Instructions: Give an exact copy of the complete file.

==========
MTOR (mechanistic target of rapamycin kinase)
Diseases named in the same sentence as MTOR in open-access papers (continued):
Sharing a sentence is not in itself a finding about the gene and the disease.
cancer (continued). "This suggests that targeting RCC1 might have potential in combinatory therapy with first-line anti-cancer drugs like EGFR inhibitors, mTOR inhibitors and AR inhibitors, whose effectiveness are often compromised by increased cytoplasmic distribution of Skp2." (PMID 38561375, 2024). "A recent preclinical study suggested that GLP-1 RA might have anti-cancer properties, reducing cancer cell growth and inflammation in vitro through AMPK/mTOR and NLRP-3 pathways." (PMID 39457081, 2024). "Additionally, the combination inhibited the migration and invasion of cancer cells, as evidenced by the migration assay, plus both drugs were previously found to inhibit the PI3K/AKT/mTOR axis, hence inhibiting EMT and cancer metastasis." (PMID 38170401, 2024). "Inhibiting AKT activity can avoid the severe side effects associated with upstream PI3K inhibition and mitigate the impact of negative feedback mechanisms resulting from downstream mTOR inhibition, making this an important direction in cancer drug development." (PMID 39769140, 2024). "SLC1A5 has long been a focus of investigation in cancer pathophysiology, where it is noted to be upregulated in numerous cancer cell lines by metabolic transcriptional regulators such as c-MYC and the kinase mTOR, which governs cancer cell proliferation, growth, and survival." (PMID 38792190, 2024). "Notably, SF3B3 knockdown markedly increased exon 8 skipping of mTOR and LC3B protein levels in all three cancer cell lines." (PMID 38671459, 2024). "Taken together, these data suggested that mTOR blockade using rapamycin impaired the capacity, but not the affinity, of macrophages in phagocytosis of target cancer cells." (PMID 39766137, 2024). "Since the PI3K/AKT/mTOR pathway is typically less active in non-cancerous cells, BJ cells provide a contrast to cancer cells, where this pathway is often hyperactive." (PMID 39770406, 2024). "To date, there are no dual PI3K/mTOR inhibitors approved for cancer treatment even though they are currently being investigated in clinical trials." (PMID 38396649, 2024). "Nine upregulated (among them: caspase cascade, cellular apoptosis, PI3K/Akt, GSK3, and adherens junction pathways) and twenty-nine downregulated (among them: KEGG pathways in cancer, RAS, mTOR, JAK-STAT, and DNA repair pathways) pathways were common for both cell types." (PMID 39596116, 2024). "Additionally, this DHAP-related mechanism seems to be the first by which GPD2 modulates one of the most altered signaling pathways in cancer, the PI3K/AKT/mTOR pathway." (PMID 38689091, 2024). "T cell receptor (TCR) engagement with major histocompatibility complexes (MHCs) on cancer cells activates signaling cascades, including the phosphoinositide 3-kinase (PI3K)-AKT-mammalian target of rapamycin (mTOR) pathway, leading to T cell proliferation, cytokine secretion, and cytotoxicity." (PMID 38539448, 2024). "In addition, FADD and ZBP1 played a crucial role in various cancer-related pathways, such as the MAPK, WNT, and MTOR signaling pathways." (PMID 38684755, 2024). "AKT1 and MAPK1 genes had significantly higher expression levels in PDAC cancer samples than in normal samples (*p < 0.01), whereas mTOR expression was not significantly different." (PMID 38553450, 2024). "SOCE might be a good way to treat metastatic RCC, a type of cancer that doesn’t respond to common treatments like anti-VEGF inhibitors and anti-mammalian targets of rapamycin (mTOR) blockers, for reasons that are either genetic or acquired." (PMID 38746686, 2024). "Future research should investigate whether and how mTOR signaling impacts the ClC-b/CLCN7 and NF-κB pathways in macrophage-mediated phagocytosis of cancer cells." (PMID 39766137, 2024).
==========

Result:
MTOR (mechanistic target of rapamycin kinase)
Diseases named in the same sentence as MTOR in open-access papers (continued):
Sharing a sentence is not in itself a finding about the gene and the disease.
cancer (continued). "This suggests that targeting RCC1 might have potential in combinatory therapy with first-line anti-cancer drugs like EGFR inhibitors, mTOR inhibitors and AR inhibitors, whose effectiveness are often compromised by increased cytoplasmic distribution of Skp2." (PMID 38561375, 2024). "A recent preclinical study suggested that GLP-1 RA might have anti-cancer properties, reducing cancer cell growth and inflammation in vitro through AMPK/mTOR and NLRP-3 pathways." (PMID 39457081, 2024). "Additionally, the combination inhibited the migration and invasion of cancer cells, as evidenced by the migration assay, plus both drugs were previously found to inhibit the PI3K/AKT/mTOR axis, hence inhibiting EMT and cancer metastasis." (PMID 38170401, 2024). "Inhibiting AKT activity can avoid the severe side effects associated with upstream PI3K inhibition and mitigate the impact of negative feedback mechanisms resulting from downstream mTOR inhibition, making this an important direction in cancer drug development." (PMID 39769140, 2024). "SLC1A5 has long been a focus of investigation in cancer pathophysiology, where it is noted to be upregulated in numerous cancer cell lines by metabolic transcriptional regulators such as c-MYC and the kinase mTOR, which governs cancer cell proliferation, growth, and survival." (PMID 38792190, 2024). "Notably, SF3B3 knockdown markedly increased exon 8 skipping of mTOR and LC3B protein levels in all three cancer cell lines." (PMID 38671459, 2024). "Taken together, these data suggested that mTOR blockade using rapamycin impaired the capacity, but not the affinity, of macrophages in phagocytosis of target cancer cells." (PMID 39766137, 2024). "Since the PI3K/AKT/mTOR pathway is typically less active in non-cancerous cells, BJ cells provide a contrast to cancer cells, where this pathway is often hyperactive." (PMID 39770406, 2024). "To date, there are no dual PI3K/mTOR inhibitors approved for cancer treatment even though they are currently being investigated in clinical trials." (PMID 38396649, 2024). "Nine upregulated (among them: caspase cascade, cellular apoptosis, PI3K/Akt, GSK3, and adherens junction pathways) and twenty-nine downregulated (among them: KEGG pathways in cancer, RAS, mTOR, JAK-STAT, and DNA repair pathways) pathways were common for both cell types." (PMID 39596116, 2024). "Additionally, this DHAP-related mechanism seems to be the first by which GPD2 modulates one of the most altered signaling pathways in cancer, the PI3K/AKT/mTOR pathway." (PMID 38689091, 2024). "T cell receptor (TCR) engagement with major histocompatibility complexes (MHCs) on cancer cells activates signaling cascades, including the phosphoinositide 3-kinase (PI3K)-AKT-mammalian target of rapamycin (mTOR) pathway, leading to T cell proliferation, cytokine secretion, and cytotoxicity." (PMID 38539448, 2024). "In addition, FADD and ZBP1 played a crucial role in various cancer-related pathways, such as the MAPK, WNT, and MTOR signaling pathways." (PMID 38684755, 2024). "AKT1 and MAPK1 genes had significantly higher expression levels in PDAC cancer samples than in normal samples (*p < 0.01), whereas mTOR expression was not significantly different." (PMID 38553450, 2024). "SOCE might be a good way to treat metastatic RCC, a type of cancer that doesn’t respond to common treatments like anti-VEGF inhibitors and anti-mammalian targets of rapamycin (mTOR) blockers, for reasons that are either genetic or acquired." (PMID 38746686, 2024). "Future research should investigate whether and how mTOR signaling impacts the ClC-b/CLCN7 and NF-κB pathways in macrophage-mediated phagocytosis of cancer cells." (PMID 39766137, 2024).